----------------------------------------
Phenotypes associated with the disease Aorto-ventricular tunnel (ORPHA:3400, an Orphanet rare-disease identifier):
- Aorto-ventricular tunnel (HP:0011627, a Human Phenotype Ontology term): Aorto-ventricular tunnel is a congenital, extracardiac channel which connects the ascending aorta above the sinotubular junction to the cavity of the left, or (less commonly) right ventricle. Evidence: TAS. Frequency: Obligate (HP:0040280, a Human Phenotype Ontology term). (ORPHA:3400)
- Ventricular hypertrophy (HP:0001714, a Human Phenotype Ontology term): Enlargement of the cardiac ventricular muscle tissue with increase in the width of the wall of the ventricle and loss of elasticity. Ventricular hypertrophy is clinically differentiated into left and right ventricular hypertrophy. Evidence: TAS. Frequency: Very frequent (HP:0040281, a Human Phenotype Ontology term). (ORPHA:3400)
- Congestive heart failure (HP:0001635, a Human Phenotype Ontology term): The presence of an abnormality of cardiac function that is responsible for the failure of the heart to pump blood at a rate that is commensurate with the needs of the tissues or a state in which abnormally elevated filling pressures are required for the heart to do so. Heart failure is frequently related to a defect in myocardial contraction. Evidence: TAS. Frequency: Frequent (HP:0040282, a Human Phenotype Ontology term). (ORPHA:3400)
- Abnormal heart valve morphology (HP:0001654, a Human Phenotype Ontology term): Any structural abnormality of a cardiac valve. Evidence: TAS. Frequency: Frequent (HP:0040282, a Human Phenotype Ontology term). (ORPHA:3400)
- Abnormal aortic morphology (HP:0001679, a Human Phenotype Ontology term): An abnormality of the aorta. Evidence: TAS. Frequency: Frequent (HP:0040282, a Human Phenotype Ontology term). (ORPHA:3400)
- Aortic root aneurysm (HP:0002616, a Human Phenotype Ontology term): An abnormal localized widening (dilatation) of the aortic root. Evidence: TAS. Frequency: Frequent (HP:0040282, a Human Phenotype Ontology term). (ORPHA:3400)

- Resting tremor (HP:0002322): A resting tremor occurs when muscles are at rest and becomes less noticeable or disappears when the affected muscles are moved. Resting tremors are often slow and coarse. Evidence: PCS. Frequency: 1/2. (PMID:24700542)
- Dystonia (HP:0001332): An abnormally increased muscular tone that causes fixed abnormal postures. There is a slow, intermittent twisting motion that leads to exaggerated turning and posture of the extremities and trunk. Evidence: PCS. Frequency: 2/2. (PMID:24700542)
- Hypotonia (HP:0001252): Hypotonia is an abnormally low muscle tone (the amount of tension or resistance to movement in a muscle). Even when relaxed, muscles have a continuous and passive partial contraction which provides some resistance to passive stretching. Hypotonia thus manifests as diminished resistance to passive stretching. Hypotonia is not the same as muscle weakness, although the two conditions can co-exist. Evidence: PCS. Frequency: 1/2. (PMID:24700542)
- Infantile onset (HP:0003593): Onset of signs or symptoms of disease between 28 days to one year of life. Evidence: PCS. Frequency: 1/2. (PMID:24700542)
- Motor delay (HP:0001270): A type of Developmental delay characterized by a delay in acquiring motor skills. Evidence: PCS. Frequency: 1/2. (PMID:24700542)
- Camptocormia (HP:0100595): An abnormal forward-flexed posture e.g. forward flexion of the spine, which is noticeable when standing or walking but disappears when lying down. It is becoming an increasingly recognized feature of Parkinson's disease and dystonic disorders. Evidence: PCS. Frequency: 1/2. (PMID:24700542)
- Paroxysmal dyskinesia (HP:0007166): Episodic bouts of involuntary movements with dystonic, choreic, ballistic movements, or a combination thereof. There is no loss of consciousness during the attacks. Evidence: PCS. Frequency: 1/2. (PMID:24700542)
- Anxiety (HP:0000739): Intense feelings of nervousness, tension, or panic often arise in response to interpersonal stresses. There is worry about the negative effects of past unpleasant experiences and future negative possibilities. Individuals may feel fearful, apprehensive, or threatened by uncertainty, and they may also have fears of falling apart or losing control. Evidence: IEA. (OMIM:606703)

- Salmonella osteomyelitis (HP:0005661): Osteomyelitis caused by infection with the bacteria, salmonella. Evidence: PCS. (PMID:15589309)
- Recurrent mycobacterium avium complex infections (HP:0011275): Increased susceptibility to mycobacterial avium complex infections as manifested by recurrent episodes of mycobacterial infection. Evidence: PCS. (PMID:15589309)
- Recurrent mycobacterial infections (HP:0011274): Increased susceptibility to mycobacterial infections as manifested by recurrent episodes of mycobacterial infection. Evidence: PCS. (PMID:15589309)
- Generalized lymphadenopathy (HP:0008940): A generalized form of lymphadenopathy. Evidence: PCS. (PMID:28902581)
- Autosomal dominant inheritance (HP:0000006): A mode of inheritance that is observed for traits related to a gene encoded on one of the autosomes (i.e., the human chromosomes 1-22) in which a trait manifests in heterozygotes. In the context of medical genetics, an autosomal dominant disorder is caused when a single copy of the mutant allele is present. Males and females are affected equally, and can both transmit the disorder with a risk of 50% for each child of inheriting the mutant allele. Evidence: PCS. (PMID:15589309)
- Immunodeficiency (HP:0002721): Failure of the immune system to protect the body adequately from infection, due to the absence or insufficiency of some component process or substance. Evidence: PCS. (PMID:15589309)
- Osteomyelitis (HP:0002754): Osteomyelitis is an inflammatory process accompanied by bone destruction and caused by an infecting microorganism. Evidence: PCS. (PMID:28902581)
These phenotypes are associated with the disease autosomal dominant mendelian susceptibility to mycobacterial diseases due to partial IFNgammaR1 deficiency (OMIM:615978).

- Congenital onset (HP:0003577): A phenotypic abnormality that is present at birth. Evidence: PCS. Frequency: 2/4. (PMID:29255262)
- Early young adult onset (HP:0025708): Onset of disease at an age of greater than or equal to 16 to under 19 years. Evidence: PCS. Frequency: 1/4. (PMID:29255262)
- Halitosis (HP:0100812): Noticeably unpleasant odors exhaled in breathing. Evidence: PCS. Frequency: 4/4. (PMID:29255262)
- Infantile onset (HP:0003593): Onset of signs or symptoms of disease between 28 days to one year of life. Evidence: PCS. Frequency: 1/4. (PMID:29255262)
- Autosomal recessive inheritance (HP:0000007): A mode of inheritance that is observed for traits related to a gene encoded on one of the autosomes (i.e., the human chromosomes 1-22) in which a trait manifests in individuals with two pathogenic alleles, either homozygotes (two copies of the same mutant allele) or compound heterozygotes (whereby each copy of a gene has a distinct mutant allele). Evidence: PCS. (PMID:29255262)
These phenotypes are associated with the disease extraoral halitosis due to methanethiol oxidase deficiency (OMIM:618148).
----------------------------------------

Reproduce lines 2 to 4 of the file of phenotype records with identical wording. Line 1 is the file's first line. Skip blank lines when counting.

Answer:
- Aorto-ventricular tunnel (HP:0011627, a Human Phenotype Ontology term): Aorto-ventricular tunnel is a congenital, extracardiac channel which connects the ascending aorta above the sinotubular junction to the cavity of the left, or (less commonly) right ventricle. Evidence: TAS. Frequency: Obligate (HP:0040280, a Human Phenotype Ontology term). (ORPHA:3400)
- Ventricular hypertrophy (HP:0001714, a Human Phenotype Ontology term): Enlargement of the cardiac ventricular muscle tissue with increase in the width of the wall of the ventricle and loss of elasticity. Ventricular hypertrophy is clinically differentiated into left and right ventricular hypertrophy. Evidence: TAS. Frequency: Very frequent (HP:0040281, a Human Phenotype Ontology term). (ORPHA:3400)
- Congestive heart failure (HP:0001635, a Human Phenotype Ontology term): The presence of an abnormality of cardiac function that is responsible for the failure of the heart to pump blood at a rate that is commensurate with the needs of the tissues or a state in which abnormally elevated filling pressures are required for the heart to do so. Heart failure is frequently related to a defect in myocardial contraction. Evidence: TAS. Frequency: Frequent (HP:0040282, a Human Phenotype Ontology term). (ORPHA:3400)